About Bruichladdich Octomore 11.3 Single Malt Scotch Whisky
Inspired by an entrepreneurial flair and a youthful enthusiasm, the Harvey brothers began construction of the Bruichladdich (pronounced brook-laddie or broo-lah-dee) Distillery in 1881. The brothers were descendants of a dynastic whisky family — their ancestors had already owned distilleries in Scotland for over a century. Today, Bruichladdich Distillery (Bruichladdich means "rocky shore" in ancient Gaelic) remains situated on the shores of Loch Indaal on the island of Islay, and continues to use much of the original equipment installed by the Harvey brothers to craft a range of single malt whiskies that are trickle distilled, matured, and bottled on Islay.
The modern Bruichladdich Distillery is known as the most experimental and adventurous of the Scottish distilleries, implementing revolutionary, modern interpretations of time-honored ideas and challenging the comfortable conventions of a whisky establishment. The Octomore series is the embodiment of this philosophy. Rejecting the onset of modern automation and homogenization, Bruichladdich's Head Distiller, Adam Hannett, only considers production methods that place the quality of liquid above everything else.
Both Octomore 11.1 and 11.3 are malted to an extremely high 100+ PPM. What sets them apart is the barley character from different regions. The 11.3 was distilled in 2014 from 100% Octomore Farm concerto barley and bottled in 2019 at 123.4 proof without chill filtering or added coloring. This barley was grown by farmer James Brown just 2 miles from the distillery, where the specific climatic conditions result in a unique tasting grain that differs from its mainland counterparts. "The depth of flavour here is intense, with a huge malty character to the fore. The character of the spirit is floral and fruity on the nose, and on the palate, the first sensation is of barley flour sweetness and smoked orange peel," says Hannett of the expression that has spent 5 years in first-fill American whiskey casks and is limited to 18,000 bottles.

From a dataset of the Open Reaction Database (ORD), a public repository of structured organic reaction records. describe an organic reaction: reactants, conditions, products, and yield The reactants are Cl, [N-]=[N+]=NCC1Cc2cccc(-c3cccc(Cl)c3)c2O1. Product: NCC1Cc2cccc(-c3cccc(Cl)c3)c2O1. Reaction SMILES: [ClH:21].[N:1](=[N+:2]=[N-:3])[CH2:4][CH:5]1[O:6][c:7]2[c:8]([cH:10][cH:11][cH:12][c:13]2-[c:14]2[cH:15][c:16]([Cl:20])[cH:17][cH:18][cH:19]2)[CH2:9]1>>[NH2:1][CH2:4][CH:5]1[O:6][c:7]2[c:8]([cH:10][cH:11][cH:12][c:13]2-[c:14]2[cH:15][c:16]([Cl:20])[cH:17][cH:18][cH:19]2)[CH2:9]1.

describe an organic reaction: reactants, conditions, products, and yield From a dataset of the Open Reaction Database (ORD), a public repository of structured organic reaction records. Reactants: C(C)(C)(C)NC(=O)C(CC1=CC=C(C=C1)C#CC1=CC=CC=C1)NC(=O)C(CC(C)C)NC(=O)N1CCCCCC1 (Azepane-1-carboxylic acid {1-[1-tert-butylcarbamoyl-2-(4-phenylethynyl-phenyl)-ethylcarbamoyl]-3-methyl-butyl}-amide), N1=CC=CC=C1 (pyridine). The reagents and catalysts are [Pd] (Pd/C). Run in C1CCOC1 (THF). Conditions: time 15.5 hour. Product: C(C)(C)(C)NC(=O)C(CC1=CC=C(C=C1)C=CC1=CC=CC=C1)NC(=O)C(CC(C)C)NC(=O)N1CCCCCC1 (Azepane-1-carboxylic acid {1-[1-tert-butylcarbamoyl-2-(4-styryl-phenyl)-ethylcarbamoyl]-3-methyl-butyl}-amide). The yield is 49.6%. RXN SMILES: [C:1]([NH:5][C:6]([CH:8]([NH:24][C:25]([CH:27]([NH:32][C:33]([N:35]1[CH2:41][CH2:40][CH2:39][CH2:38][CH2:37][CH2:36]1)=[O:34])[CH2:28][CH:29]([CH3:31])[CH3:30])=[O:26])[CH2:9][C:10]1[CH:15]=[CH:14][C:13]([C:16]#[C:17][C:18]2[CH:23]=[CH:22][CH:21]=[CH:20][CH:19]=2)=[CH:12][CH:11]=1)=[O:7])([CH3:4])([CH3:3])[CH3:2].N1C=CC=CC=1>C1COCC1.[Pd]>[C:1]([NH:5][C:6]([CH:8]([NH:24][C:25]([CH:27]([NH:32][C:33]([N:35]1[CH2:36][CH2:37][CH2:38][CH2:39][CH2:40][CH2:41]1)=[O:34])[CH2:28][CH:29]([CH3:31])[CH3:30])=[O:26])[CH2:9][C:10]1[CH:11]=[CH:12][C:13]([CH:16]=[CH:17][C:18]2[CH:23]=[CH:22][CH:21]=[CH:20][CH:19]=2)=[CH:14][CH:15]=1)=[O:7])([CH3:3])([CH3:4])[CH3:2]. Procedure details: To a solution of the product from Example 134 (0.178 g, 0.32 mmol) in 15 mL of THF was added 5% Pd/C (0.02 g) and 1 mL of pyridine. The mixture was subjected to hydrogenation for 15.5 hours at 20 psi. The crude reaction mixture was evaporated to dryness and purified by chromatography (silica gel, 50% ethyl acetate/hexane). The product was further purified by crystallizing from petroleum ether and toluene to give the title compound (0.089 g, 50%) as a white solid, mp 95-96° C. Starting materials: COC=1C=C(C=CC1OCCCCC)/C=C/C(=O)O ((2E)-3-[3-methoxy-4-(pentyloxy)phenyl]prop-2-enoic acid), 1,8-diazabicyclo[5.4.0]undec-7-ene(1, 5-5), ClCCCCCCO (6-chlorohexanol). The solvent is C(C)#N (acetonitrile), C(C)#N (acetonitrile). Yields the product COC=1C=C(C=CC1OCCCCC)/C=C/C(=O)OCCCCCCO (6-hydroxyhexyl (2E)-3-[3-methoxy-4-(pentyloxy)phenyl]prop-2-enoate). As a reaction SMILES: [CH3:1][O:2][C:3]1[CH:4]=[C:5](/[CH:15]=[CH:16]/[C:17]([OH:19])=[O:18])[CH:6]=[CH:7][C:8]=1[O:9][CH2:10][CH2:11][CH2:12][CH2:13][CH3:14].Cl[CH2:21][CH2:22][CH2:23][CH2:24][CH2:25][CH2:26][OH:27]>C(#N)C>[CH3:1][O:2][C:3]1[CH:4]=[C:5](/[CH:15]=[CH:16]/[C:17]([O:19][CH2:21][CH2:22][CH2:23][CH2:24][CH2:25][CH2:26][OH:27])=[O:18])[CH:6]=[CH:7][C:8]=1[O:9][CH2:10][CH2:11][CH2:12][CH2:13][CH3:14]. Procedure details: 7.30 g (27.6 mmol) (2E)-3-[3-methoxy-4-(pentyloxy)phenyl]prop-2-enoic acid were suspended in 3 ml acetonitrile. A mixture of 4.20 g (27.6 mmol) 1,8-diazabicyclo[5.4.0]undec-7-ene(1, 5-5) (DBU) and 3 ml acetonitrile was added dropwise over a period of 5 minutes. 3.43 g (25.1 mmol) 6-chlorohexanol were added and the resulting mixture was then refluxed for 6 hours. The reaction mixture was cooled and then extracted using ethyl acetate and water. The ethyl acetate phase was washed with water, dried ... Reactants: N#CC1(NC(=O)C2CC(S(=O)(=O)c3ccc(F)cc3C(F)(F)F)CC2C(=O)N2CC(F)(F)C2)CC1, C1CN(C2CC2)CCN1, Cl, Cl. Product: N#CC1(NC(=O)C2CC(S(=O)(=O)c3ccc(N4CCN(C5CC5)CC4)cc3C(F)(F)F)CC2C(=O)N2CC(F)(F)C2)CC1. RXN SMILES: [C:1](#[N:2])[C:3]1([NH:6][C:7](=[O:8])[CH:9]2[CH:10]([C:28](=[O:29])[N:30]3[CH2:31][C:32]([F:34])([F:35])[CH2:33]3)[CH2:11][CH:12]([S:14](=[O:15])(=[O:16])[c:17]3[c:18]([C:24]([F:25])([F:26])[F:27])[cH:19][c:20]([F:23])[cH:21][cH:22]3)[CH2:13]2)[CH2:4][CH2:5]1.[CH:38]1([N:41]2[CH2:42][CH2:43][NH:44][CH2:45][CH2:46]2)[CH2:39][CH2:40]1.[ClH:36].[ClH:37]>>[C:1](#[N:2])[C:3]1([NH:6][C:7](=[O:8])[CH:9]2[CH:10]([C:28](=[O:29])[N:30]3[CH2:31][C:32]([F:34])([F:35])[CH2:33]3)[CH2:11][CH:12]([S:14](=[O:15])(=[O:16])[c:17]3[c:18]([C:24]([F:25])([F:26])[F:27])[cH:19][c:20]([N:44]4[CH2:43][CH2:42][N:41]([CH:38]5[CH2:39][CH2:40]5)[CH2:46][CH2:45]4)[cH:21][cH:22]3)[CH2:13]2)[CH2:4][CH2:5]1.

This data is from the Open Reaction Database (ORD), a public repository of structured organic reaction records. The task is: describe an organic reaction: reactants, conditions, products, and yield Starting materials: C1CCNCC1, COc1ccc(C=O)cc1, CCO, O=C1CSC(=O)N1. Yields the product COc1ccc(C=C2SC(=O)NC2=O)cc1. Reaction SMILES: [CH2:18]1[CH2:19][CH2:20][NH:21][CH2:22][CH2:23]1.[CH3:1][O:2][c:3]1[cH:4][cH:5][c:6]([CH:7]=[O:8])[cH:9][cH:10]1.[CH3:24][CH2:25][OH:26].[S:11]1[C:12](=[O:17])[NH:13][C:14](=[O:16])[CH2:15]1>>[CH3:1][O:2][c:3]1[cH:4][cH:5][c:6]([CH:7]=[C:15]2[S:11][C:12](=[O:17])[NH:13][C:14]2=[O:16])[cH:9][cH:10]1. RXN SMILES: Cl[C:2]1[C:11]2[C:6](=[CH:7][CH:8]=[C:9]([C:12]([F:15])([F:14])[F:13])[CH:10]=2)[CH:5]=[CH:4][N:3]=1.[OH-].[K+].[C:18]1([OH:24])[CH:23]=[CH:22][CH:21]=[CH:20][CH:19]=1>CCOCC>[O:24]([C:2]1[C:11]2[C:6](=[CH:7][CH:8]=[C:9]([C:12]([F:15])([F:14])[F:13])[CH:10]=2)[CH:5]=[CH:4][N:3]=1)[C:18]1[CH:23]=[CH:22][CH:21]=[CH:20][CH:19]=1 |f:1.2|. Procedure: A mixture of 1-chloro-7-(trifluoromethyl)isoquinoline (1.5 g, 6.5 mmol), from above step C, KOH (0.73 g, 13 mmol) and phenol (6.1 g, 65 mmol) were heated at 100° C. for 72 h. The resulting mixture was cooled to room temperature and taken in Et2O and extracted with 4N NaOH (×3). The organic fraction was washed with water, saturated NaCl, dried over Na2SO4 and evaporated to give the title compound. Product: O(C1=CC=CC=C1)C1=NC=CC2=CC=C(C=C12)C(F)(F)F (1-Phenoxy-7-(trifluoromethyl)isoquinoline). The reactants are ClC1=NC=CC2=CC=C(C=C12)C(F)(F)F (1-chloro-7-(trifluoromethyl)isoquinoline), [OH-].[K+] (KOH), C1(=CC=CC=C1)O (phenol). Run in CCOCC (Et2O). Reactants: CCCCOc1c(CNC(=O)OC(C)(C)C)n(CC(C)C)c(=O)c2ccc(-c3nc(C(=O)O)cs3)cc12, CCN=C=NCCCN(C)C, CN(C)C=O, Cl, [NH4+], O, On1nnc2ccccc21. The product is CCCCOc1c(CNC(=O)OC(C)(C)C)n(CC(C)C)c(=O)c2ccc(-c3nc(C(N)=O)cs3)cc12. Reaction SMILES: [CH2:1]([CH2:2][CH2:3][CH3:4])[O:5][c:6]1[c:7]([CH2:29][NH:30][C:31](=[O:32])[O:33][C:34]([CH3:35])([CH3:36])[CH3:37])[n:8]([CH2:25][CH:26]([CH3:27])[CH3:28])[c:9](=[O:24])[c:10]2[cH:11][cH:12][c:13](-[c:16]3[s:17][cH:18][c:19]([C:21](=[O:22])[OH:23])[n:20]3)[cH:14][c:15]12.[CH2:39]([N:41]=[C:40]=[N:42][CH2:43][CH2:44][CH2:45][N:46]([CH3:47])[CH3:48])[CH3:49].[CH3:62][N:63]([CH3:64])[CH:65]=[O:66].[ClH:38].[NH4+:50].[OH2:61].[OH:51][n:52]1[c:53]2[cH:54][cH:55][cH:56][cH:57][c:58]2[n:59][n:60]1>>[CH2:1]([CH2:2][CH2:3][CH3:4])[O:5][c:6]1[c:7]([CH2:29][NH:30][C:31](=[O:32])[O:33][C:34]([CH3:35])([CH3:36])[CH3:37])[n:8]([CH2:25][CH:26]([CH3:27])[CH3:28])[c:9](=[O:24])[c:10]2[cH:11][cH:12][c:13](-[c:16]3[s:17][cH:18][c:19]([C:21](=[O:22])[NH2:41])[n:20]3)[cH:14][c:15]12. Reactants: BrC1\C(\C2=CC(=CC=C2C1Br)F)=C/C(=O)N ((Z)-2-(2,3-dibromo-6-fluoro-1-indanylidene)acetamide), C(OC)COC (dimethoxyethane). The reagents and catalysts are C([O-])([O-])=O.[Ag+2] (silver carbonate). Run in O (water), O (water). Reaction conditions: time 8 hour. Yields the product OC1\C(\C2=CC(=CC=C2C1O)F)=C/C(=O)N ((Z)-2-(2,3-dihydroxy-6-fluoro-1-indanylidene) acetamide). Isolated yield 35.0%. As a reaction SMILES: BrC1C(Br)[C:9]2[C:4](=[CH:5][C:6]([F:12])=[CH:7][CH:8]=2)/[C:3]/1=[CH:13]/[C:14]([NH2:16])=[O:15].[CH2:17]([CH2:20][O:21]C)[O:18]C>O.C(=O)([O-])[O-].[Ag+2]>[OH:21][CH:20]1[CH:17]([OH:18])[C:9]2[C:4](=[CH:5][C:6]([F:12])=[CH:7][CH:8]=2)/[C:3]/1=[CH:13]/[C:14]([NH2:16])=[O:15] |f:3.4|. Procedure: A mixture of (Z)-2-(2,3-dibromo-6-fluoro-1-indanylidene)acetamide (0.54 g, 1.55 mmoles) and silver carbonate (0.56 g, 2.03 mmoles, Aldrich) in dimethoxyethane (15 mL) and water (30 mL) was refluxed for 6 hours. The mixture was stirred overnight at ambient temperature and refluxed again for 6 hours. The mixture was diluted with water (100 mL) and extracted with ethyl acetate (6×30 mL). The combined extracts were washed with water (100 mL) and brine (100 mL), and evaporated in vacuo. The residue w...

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Scotch is the most popular whisky in the world and is considered the king of them all! There are five whisky regions in Scotland (six if you count the not officially recognized Islands), and each of them produces spirits with unique properties and distinct tasting notes. (The type of grain used determents the type of the scotch.)
Malt whisky is made of malted barley, and grain whisky uses other grains like corn or wheat. Most of the time, a whisky is blended from different distilleries hence the name blended scotch, but if a malt whisky is produced in a single distillery, we get something extraordinary called a single malt.
Check out our impressive selection of scotch whiskies, find your new favorite in the Top 10 scotch whiskies, or explore our treasury of rare & hard to find scotch whiskies.